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Ohio


Ohio adopted strict anti-abortion measures in 2013; more may pass in 2014
Anti-abortion activists push the heartbeat bill; while laws passed in 2013 shut down abortion clinics
by WKSU's STATEHOUSE CORRESPONDENT JO INGLES


Reporter
Jo Ingles
 
Women's rights groups protested at the Statehouse but to little avail.
Courtesy of FILE PHOTO
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In The Region:
Ohio lawmakers passed several controversial abortion bills in 2013. And as Ohio Public Radio’s Jo Ingles many more were considered that didn’t pass.
LISTEN: Anti-abortion laws passed, and on their way

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There are few issues at the Ohio Statehouse that are more polarizing than abortion. And over the past year, that issue was front and center as lawmakers passed controversial restrictions as part of the state’s two-year budget plan.  Supporters of legalized abortion, including Democratic State Sen. Capri Cafaro, Charleta Tavares and Nina Turner, said the Ohio Legislature was waging a war on women.

“Last time I checked, members of the General Assembly were not elected to be the sex police," Cafaro said.
Added Tavares: “You are destroying health care for women and as a woman, I am offended.”

And Turner was perhaps the most outraged of all:  “The language in the budget is anti-women, anti-family, anti-choice, anti-poor and absolutely unequivocally immoral.” 

Republicans fire back
But majority Republicans in the Ohio Legislature, including Sen. Peggy Lehner, didn’t see it that way.

“I too am concerned with morality.  I find the loss of 50 million unborn children something that we should be concerned about.”

Lehner and other Republicans voted for bills that made it harder for abortion clinics to stay in business, made it harder for Planned Parenthood to provide birth control services and made it harder for women to get abortions -- much to the delight of John Coats with Ohio Right to Life.

"Let me tell you what an extreme war on women is. An extreme war on women is that most of the babies that are aborted are female."
 
More is likely to come
Part of the controversy came about because many of the abortion bills attached to the budget didn’t get full hearings. So that prompted a rally at the Statehouse this past fall. And passage of the bills sparked a lawsuit by the American Civil Liberties Union of Ohio.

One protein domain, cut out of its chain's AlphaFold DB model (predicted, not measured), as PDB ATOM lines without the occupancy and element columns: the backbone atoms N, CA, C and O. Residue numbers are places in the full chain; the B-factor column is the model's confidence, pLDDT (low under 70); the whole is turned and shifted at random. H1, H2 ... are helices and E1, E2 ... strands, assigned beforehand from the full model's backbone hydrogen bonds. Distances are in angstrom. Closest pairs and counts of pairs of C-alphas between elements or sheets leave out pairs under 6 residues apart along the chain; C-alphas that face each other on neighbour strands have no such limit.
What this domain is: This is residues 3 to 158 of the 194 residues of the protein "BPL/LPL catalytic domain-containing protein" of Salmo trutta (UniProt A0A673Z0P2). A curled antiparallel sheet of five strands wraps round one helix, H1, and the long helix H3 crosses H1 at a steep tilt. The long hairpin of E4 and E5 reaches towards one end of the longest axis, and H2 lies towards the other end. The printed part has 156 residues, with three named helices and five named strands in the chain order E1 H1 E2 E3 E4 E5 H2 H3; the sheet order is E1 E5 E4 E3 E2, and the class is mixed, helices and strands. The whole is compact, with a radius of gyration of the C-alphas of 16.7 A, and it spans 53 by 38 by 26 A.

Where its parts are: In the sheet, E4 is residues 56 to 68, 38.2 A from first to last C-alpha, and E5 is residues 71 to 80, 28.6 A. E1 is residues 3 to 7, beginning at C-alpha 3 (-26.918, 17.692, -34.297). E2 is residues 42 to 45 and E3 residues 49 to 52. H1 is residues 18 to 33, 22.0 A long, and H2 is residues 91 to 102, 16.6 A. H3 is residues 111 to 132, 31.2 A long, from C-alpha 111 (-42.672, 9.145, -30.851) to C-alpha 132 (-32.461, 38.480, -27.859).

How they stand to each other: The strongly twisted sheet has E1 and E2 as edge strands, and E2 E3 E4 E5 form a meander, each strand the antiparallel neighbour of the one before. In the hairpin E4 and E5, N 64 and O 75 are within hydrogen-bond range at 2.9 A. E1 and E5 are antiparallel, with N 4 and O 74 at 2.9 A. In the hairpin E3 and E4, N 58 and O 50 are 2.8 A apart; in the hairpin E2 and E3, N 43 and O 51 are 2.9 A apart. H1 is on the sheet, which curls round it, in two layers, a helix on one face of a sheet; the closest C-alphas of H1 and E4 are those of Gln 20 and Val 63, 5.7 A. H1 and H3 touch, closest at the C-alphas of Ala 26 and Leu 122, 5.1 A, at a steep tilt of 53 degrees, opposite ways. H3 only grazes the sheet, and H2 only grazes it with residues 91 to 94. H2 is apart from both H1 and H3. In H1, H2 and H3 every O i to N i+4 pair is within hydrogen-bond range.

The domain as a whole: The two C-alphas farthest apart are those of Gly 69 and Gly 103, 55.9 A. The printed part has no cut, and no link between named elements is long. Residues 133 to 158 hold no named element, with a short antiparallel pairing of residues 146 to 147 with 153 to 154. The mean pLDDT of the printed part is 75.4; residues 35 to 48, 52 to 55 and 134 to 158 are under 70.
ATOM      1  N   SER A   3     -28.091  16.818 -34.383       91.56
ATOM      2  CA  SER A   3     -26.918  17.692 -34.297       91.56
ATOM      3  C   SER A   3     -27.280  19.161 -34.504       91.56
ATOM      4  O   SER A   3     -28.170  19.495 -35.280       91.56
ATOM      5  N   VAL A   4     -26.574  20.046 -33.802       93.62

There were some abortion bills that didn’t pass, but might in the future. One is a bill by Republican State Rep. Ron Hood that would require doctors to do ultrasounds before providing abortions and that most women be required to hear an audible heartbeat.

"The bill does not require any specific form of the ultrasound. The bill simply states an ultrasound needs to be shown where the baby can be seen and that you can clearly see it is a baby and not just the claim that it is a clump of cells."

No abortions once the heartbeat is heard
Another even more restrictive abortion bill that didn’t pass is the bill that would ban abortions at the point a fetal heartbeat could be detected.  And the head of the group that’s been pushing that bill all along, Janet Folger Porter, said it should come to no surprise that her group is still pushing it. 

"Did you really think we were going to give up? Really?"

To underscore her point, Folger Porter brought in Jim Bob and Michelle Duggar, stars of a reality TV  show that follows them and their 19 kids. The Duggars raised money and spoke to the media about why it’s time to pass the heartbeat bill.

“In our nation, there is a baby holocaust taking place,” Jim Duggar said.

Ohio Right to Life has never signed on as supporters of the heartbeat bill. And for right now, the organization’s president, Mike Gonadakis, says his group will focus more on adoption than abortion.  In the meantime, supporters of abortion rights, like those at a recent rally, promise to do something else.

The rally included a chanted warning: “We are here today to say to Gov. Kasich, you have picked the wrong one to mess with."

The measures appear to be having negative effects on abortion clinics. At the beginning of 2013, there were 14 abortion clinics in Ohio. But at the end of the year, at least three had closed and more are in danger of closing in 2014.

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